I am sipping my morning coffee (it’s good). It is the morning after Giftmas (it was lovely). Our holiday dinner was delicious (and ample). I am feeling fortunate (and grateful).

I slept better last night than I really expected to. My guts were churned up, rebelling against a “brunch” entirely of chocolate and coffee yesterday, followed by a heavy fairly rich meal at dinner time. I woke a couple times feeling a bit uncomfortable, not quite unwell. It passed. I even slept in a bit, and woke feeling pretty good generally, although aware of my arthritis in the background, and still bruised here and there from my fall on the deck on Giftmas Eve.

I haven’t made a firm plan for today. I probably ought to go to the grocery store… I’m not sure I feel like going out at all. I’m also not sure I don’t. Coffee first. Maybe some time reading by the fire? I am thinking about The Four Agreements. It was first suggested to me by my Traveling Partner. It’s clear that the recollection of them still exist in his thinking. Occasionally, he “calls me out” when I fail to practice one of them in our interactions together. I try to process such things as useful feedback, rather than kick up a fuss about it.

I’ve gotten a lot of really useful practical wholesome insight from The Four Agreements over the years, since I first read it in… 2010?

We have learned to live our lives trying to satisfy other people’s demands. We have learned to live by other people’s points of view because of the fear of not being accepted and of not being good enough for someone else.

Don Miquel Ruiz, The Four Agreements

Here’s the simple truth of everything we learn, and everything we do; we become what we practice.

Practice being calm? We become calm individuals over time. Practice being kind? Kindness becomes a hallmark of our decisions and thinking. Practice lifelong learning? We become educated as we gain knowledge. It is seriously that “simple” to change who we are, if we choose to do so – it’s a matter of practice, and time.

…Here’s the thing, though…

If we practice being angry? We become less able to manage anger appropriately (we become angrier more easily, more often). If we practice aggression? We become more aggressive. If we practice lashing out at others in moments of stress? Yep. You’re catching on; we do more of that, more often, more quickly – we get really “good at it”.

We each have the tools of change in our possession. We have more control over who we are (and therefore also more responsibility) than we may like to acknowledge. Doesn’t mean the journey is always easy. Doesn’t mean we’re in this alone. We live within the context of our circumstances, our relationships, our triggers, our biases – we are human. Personally, my own thinking on that is that this gives me choices – who do I most want to be? How do I practice that? My emotions may be a reaction to my experience, to the world around me, or to a person with whom I am interacting, but that doesn’t get me off the hook for managing those; they are mine. If I practice having tantrums? I will have tantrums. If I practice calm reflection and deep listening? My reaction to the world around me becomes characterized by calm, and consideration. Because I am so human, avoiding provocation can be quite difficult – but I know that even this is about practice. Like it or not, human primates are not entirely domesticated and can be dangerous under some circumstances… we really only ever “have control” of one of them – the one in the mirror. Limited control at best, too. Our practices matter.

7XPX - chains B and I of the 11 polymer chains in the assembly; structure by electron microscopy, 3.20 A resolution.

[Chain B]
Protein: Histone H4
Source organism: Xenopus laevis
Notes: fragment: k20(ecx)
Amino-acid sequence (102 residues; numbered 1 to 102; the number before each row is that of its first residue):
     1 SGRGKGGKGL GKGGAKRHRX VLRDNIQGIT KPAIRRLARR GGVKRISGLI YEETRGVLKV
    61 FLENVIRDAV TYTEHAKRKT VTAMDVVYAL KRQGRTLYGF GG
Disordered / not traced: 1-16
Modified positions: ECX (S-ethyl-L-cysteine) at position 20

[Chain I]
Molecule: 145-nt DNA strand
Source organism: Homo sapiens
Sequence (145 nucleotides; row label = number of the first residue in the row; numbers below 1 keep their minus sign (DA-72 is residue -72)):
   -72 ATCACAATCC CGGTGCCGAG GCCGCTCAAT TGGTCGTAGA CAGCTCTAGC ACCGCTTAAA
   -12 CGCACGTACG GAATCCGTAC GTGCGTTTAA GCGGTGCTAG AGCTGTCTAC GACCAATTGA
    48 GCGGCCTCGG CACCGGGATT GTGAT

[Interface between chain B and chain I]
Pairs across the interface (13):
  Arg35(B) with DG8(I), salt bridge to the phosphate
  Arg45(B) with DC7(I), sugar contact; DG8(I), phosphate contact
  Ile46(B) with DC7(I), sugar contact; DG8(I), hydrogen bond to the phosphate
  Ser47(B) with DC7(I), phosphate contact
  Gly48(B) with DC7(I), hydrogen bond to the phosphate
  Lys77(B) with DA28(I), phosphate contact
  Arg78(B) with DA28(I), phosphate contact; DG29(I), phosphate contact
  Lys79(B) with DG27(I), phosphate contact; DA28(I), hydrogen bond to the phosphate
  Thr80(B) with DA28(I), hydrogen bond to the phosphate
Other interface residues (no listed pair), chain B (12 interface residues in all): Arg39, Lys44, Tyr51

It can be hard, sometimes, to practice The Four Agreements. They seem so easy, and I suppose they are easier than a lot of things – they just take practice. Rather a lot of it. (Worth it.)

It can be hard to practice The Four Agreements (or frankly, any personal growth practice) if someone I interact with routinely doesn’t share the basic values or at a minimum respect what I am hoping to do by practicing them. It’s harder still if there is someone in my day-to-day social group or community actively seeking to undermine my progress or growth. Over time, I’ve cut quite a few people loose who seemed invested in the most broken possible version of me. I think that’s the healthiest approach to toxic relationships; end them. That comes up in The Four Agreements, too:

If someone is not treating you with love and respect, it is a gift if they walk away from you. If that person doesn’t walk away, you will surely endure many years of suffering with him or her. Walking away may hurt for a while, but your heart will eventually heal. Then you can choose what you really want. You will find that you don’t need to trust others as much as you need to trust yourself to make the right choices.

Don Miguel Ruiz, The Four Agreements

The new year approaches. I’m thinking about who I am, who I most want to be, and what practices keep me on my path. We become what we practice. I smile when I think of how many times I have said that, written it down, read it back to myself – it’s a core idea (for me) in becoming the woman I most want to be. Beginning again is just a beginning (obviously) – it’s that stepping stone to the next bit of practice. We become what we practice. It’s not avoidable or negotiable. It is inevitable. Practice something – anything – long enough and it becomes characteristic of who we are. Good or bad.

Everything you have ever learned, you learned through repetition. You learned to write, to drive, and even to walk by repetition. You are a master of speaking your language because you practiced.

Don Miquel Ruiz, The Four Agreements

So… here’s a question that matters… What are you practicing? What effect does who you are have on the world around you? On your relationships? On people you say you love? Are you the person you most want to be? Maybe it’s time to reflect and make some changes to your practices?

Maybe it’s time to begin again?